tumblr_mhvlo9PcWR1rt8oemo1_500Nature and Madness contains the most thorough fleshing out of Paul Shepard’s theory of normative human psychological development and its centrality to human ecology.  In it, he argues that our material disconnection from the natural world ensures that all of the inhabitants of industrial civilization are in some way sick.  The pathological tendencies induced by civilized life are expressed as arrested development at various stages of immaturity, whether displaying warped holdovers of infantile or adolescent behavior.  Particularly troubled individuals may succumb to behavior destructive of self and others as an attempt to block the awareness of feelings of disorder and fear resulting from an insufficient guidance by culture.  Shepard’s paradigm names features Continue reading



But the general movement of isolation, which is the reality of urbanism, must also include a controlled reintegration of workers depending on the needs of production and consumption that can be planned. Integration into the system requires that isolated individuals be recaptured and isolated together; factories and halls of culture, tourist resorts and housing developments are expressly organized to serve this pseudo-community that follows the isolated individual right into the family cell. The widespread use of receivers of the spectacular message enables the individual to fill his isolation with the dominant images– images which derive their power precisely from this isolation.”

–Guy Debord, “Society of the Spectacle”

Aspects of a Pleistocene Paradigm


Aspects of a Pleistocene Paradigm

Despite the rapacious work of the nineteenth-century lumber barons and the twentieth-century corporate energy moguls in homogenizing the continent, much wildness remains, and the fluidity of society is itself perhaps a doorway to the realization of Roxy Gordon’s statement that “real revolution is born from genetic memories of ancient reality.”

— Paul Shepard, from “Place and Human Development”

This is a link to a list that first appeared in the book Coming Home to the Pleistocene by Paul Shepard.  It enumerates the many elements of an optimally free and healthy life for human animals.  A minimum of coherence would require that any effort to tangibly eradicate domination, exploitation and alienation from our lives, as is the stated goal of anarchism, would not only aim to destroy capitalism and the state, but also all those institutions which prevent the access of all members of our species to these realities.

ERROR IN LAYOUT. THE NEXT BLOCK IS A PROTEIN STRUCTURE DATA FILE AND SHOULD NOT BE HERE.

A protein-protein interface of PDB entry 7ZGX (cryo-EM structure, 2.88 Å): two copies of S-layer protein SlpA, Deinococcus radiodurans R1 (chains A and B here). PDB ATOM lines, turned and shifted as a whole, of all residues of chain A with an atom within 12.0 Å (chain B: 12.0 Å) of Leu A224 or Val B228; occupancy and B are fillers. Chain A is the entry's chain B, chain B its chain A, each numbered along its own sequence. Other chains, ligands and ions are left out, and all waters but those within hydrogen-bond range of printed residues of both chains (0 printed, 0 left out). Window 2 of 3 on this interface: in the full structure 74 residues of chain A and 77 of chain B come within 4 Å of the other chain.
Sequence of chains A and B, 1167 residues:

…in reality environmental requirements are greater and more exacting for human beings than for most other species.  Men [sic] need, in their non-human environment, open country with occasional cover, labyrinthine play areas, a rich variety of plants, animals, rocks, stars; structures and forms numbering into the thousands; initiation solitude, transitional and holy places, a wide variety of food organisms and diversity of stone and wood, nearby fresh water, large mammalian herds, cave and other habitation sites, and so on.  Beyond the ecological and psychological constants needed for normal human health there must be an environmental margin of security to allow choice and to contribute to the individuality of experience and learned behavior.

–Paul Shepard, from The Tender Carnivore and the Sacred Game

Review of Paul Shepard’s “Nature and Madness”

tumblr_mj66z1qd3y1qc0cxpo1_500Nature and Madness
Paul Shepard
San Francisco:  Sierra Club Books, 1982.

Paul Shepard considered this his most important book, and it’s easy to see why.  It is the most nuanced theory I could personally imagine coming from ecology, or any of the sciences, about how and why humans participate in our own exploitation, succumb to our own domination, and perpetuate or at least ignore the destruction of the land on which we live.